J2EE 1.3 Security


EJB design: J2EE 1.3 Security

  1. J2EE 1.3 Security (2 messages)


    I am currently busy with a J2EE 1.3 project, where I am alsoresponsible for implementing the security architecture. I have 2 questions:

    1. Is it OK if I implement security later, or will security affect my design/implementation now ie. Am I correct in my understanding that security can effectively all be defined via the web.xml and the ejb deployment descriptors. We don't have any unusual security requirements.

    2. Does anyone know of any goods docs/books/tutorials/websites that have good information on J2EE security?

    Thanks very much.


    Threaded Messages (2)

  2. J2EE 1.3 Security[ Go to top ]

    Not sure of good books off the top of my head, but security will affect the code you write, depending on how you do it. If your security needs are basic access (role A can access this method on an EJB, role B cannot, for instance), then you can do everything through the deployment descriptors. If your needs are a bit more granular, and you reference the roles within your code, you will need to plan for this up front. It's probably good to plan up front anyway, since this may change the way you design your code. For instance, if you plan to have a role that can only read certain information, you may want to specify a read-only method that the role could access.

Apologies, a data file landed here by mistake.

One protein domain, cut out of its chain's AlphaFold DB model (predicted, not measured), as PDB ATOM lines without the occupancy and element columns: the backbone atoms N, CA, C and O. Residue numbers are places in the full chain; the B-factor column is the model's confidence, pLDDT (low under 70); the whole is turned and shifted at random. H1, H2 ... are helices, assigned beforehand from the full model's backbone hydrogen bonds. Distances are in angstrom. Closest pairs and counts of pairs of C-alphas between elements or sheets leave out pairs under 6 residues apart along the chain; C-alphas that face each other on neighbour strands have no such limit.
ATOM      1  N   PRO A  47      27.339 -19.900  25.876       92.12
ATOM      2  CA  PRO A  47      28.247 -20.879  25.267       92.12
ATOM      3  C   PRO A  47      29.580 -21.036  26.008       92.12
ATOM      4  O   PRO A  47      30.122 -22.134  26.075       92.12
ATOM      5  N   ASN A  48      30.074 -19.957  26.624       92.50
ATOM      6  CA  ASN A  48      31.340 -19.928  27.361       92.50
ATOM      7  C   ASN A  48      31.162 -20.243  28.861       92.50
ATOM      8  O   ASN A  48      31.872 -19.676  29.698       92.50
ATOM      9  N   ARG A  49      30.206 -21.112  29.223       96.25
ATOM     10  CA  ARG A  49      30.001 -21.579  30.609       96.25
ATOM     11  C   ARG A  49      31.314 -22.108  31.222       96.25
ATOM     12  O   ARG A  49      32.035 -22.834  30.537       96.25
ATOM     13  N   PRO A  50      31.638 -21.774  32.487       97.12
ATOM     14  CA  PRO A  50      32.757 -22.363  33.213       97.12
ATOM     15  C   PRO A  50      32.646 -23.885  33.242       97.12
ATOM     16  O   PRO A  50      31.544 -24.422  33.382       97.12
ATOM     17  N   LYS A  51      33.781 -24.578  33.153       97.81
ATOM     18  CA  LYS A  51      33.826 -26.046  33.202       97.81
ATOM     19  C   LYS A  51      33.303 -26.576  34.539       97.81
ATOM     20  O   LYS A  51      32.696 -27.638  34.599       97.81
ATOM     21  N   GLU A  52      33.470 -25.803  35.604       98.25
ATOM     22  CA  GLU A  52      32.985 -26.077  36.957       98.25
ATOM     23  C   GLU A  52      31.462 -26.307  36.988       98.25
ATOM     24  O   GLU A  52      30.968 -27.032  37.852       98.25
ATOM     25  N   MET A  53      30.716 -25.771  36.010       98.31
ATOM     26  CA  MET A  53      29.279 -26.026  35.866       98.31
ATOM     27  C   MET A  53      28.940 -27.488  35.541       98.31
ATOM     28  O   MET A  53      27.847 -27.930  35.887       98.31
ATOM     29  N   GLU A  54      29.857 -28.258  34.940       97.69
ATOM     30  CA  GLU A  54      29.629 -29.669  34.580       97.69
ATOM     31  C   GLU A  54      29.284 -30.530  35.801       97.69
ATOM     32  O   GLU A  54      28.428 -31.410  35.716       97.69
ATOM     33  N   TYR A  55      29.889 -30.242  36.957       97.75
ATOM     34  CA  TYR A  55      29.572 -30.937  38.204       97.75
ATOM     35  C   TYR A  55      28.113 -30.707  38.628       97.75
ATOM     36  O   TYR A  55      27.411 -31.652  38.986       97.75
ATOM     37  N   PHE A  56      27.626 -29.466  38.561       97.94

Hope this helps...

  3. J2EE 1.3 Security[ Go to top ]

    On the security subject, O'Reilly has an excellent book titled Java Security that covers the standard Java security model as well as good coverage of JAAS.

    In terms of designing your application for security, security issues should be covered up front. It's an economic as well as a technological choice. It's often more difficult to go back and retrofit software that wasn't designed with good security in mind, and that often leads to leaving open holes in your software.

    But taking that into consideration, it doesn't necessarily mean that you have to put in place all of the security code up front. One technique that might work would be to use AspectJ (www.aspectj.org) and code security checks as precondition aspects, which will allow you to modify and tailor the exact security checks that you do in the code later in the project lifecycle.